Top 10 Singaporean films directed by Singaporean directors that pull the heartstrings of many Singaporeans by their relatability and creative storytelling.
TOP 1 Ah Boys to Men (2012)
Ah Boys to Men is a 2012 Singaporean five-part comedy film produced and directed by Jack Neo, written by Neo and Link Sng and starring Joshua Tan, Maxi Lim, Wang Weiliang, Noah Yap, Ridhwan Azman and Aizuddin Nasser. The main plot revolves around a group of army recruits in National Service in Singapore.
Singapore Box Office: S$6.3 million
TOP 2 Money No Enough (1998)
Money No Enough is a 1998 Singaporean comedy film about three buddies with financial problems who start a car polishing business together.
Singapore Box Office: S$6.02 million
TOP 3 Long Long Time Ago (2016)
In 1965, pregnant Zhao Di is expelled by her husband’s family and forced to return home. She gives birth to twins but due to familial pressure and superstition, she gives up one of them for adoption.
Singapore Box Office: S$4.1 million
TOP 4 I Not Stupid (2002)
I Not Stupid is a 2002 Singaporean comedy film about the lives, struggles, and adventures of three Primary 6 pupils who are placed in the academically inferior EM3 stream.
Singapore Box Office: S$3.8 million
TOP 5 881 (2007)
881 is a 2007 Singaporean musical-comedy-drama film written and directed by Royston Tan, based on the Singapore Getai scene. It is the second Singaporean film that has been released in Japan. By September 13, 2007, the film had grossed over S$3 million, making it the top grossing Asian film in Singapore in 2007.
Singapore Box Office: S$3.54 million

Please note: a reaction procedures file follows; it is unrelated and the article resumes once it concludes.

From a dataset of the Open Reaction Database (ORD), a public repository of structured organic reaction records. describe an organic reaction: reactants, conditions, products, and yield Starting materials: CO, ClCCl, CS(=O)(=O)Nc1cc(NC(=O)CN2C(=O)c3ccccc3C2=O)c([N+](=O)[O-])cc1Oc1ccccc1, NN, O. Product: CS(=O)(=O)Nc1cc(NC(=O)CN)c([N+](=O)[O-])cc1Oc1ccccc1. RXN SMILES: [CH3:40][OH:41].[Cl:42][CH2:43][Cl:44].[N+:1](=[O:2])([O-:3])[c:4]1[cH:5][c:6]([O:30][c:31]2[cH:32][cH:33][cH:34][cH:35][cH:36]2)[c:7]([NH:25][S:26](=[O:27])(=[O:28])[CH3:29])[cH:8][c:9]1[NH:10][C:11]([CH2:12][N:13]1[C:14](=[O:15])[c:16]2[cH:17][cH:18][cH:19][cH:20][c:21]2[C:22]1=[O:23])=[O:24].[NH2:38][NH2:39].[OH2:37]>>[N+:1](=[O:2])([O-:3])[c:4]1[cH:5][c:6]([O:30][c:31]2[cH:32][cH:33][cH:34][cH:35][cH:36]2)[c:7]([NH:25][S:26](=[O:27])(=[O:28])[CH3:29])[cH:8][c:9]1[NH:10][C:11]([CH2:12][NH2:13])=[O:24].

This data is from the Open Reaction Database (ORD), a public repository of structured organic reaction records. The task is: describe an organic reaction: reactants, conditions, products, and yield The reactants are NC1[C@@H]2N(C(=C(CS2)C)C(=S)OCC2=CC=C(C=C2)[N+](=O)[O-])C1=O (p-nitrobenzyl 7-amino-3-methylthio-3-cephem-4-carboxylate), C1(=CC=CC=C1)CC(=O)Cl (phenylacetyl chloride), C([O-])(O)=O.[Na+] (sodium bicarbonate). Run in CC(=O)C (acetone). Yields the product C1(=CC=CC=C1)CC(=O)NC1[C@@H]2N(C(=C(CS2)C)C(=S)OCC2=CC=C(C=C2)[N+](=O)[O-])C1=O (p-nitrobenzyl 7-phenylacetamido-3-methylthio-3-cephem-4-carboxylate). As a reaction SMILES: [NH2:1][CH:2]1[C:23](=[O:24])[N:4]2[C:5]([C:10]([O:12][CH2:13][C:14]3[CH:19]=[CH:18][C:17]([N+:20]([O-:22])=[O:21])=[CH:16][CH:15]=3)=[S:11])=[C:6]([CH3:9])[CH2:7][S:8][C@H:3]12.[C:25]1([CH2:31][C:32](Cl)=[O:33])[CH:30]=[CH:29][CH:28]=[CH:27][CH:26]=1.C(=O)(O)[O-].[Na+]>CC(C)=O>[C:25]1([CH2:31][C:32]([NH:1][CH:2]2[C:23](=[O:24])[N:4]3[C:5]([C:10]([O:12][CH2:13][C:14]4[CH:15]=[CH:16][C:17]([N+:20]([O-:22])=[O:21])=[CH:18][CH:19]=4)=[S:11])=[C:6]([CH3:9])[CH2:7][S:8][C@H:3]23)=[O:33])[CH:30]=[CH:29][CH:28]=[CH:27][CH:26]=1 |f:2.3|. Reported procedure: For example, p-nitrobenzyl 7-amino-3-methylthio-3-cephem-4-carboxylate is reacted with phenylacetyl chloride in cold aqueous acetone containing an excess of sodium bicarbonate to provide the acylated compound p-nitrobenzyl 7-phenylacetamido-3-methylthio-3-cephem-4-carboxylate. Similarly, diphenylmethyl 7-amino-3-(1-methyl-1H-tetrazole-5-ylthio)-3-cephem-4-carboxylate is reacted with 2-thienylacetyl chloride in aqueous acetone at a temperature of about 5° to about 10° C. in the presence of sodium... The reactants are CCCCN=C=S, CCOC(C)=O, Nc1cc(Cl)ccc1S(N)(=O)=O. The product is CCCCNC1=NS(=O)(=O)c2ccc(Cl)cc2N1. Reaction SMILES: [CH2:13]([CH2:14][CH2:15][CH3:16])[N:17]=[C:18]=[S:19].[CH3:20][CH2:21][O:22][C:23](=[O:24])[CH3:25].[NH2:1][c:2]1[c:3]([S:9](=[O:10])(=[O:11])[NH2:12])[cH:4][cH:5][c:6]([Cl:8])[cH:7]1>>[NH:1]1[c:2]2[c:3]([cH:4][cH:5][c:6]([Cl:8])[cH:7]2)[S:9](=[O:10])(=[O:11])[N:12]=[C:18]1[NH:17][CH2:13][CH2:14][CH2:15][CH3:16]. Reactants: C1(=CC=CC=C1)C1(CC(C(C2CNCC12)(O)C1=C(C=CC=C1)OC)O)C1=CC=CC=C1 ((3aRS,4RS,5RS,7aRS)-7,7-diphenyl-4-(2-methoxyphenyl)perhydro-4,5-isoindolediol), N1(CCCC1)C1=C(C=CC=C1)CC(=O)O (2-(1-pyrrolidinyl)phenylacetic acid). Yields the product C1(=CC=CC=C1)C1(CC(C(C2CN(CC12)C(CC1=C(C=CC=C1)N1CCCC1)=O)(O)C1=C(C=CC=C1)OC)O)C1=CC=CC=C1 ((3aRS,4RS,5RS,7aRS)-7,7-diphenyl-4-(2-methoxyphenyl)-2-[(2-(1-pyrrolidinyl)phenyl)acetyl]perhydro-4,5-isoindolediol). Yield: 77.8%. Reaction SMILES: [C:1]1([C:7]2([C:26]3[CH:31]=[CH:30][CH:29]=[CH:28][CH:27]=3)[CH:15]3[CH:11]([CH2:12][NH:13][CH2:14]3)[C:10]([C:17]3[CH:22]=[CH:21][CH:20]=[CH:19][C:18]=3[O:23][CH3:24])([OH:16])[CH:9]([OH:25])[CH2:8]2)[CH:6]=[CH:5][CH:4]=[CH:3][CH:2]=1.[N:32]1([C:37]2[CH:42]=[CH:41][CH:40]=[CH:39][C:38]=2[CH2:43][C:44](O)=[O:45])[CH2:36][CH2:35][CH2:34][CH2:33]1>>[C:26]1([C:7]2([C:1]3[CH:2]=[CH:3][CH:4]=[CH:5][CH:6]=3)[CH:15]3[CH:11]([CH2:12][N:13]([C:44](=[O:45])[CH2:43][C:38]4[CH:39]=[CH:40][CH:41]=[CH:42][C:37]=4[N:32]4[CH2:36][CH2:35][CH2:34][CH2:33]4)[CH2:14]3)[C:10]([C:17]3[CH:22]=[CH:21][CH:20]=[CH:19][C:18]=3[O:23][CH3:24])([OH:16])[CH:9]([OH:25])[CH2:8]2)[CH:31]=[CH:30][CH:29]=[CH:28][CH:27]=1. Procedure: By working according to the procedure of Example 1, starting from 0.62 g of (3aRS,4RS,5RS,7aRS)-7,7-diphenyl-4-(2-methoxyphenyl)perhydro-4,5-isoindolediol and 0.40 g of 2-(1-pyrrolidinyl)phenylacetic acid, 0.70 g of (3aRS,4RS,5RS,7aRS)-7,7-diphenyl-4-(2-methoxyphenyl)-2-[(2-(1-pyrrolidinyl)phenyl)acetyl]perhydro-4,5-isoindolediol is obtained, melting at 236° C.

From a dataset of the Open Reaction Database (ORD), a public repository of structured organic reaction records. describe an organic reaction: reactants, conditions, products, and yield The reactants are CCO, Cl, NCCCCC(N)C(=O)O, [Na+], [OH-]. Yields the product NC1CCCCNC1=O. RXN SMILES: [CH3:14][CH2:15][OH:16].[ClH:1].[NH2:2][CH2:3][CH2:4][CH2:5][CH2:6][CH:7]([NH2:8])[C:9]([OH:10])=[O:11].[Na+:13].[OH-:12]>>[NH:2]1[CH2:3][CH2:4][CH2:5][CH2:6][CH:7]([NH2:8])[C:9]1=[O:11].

TOP 6 Ah Long Pte Ltd (2008)
Ah Long Pte Ltd is a 2008 action comedy film directed by Singaporean film director Jack Neo, starring Fann Wong and Mark Lee. Co-produced by Mediacorp Raintree Pictures, Scorpio East Pictures and Double Vision, the film was mostly shot in Malaysia, in the city of Kuala Lumpur, with a budget of S$1.2 million. Chen Jun is the leader of Shao He Triad, which has a number of illegal businesses operating in Malaysia and Singapore. He is retiring from the Triad and money-lending business. He is succeeded by a young lady, Wang Lihua, who tries to restructure the “Ah Long (loan shark) system” with as little use of violence as possible while making debtors pay back.
Singapore Box Office: S$3.17 million
TOP 7 Liang Po Po: The Movie (1999)
Liang Po Po: The Movie is a Singaporean film directed by Teng Bee Lian in 1999. It starred the comedian director Jack Neo himself, who cross-dresses as the titular old lady, which in English is translated as “Granny Neo”.
Singapore Box Office: S$3.03 million
TOP 8 Just Follow Law (2007)
Just Follow Law is a 2007 Singaporean comedy film directed by Jack Neo. In the film, a blue-collar technician and the events and promotion department director swap souls after a freak accident at a fictional government agency Work Allocation Singapore. It was first released in Singapore on 15 February 2007.
Singapore Box Office: S$2.78 million
TOP 9 The Best Bet (2004)
The Best Bet is a Singaporean comedy film written and directed by Jack Neo and distributed by MediaCorp Raintree Pictures. The film stars Richard Low, Mark Lee, Christopher Lee, Chen Liping and Joanne Peh. Released in cinemas on 9 June 2004, The Best Bet earned over S$2.5 million. The movie focuses on the three main characters — Tan Chun Huang (Mark Lee), an illegal bookie and “super gambler” who leaves the running of his family’s bak kut teh stall to his younger sister, Hui Min (Joanne Peh); Lee Yong Shun (Christopher Lee), an ambitious but unlucky man who abhors gambling; and Richard (Richard Low), a white-collar executive who is indecisive and easily influenced, but does not listen to his wife’s (Chen Liping) pleas not to gamble.
Singapore Box Office: S$2.66 million
TOP 10 Homerun (2003)
With their parents preoccupied with other matters, young siblings Chew Kiat Kun (Shawn Lee) and Chew Seow Fang (Megan Zheng) need to fix a problem that’s limiting their mobility. Seow Fang has lost her only pair of shoes, and Kiat Kun allows her to share his. This means that the children have to take turns leaving the house. But a potential solution arises when the fleet-footed Kiat Kun is informed that new shoes will be awarded to top performers in a local foot race.
Singapore Box Office: S$2.35 million
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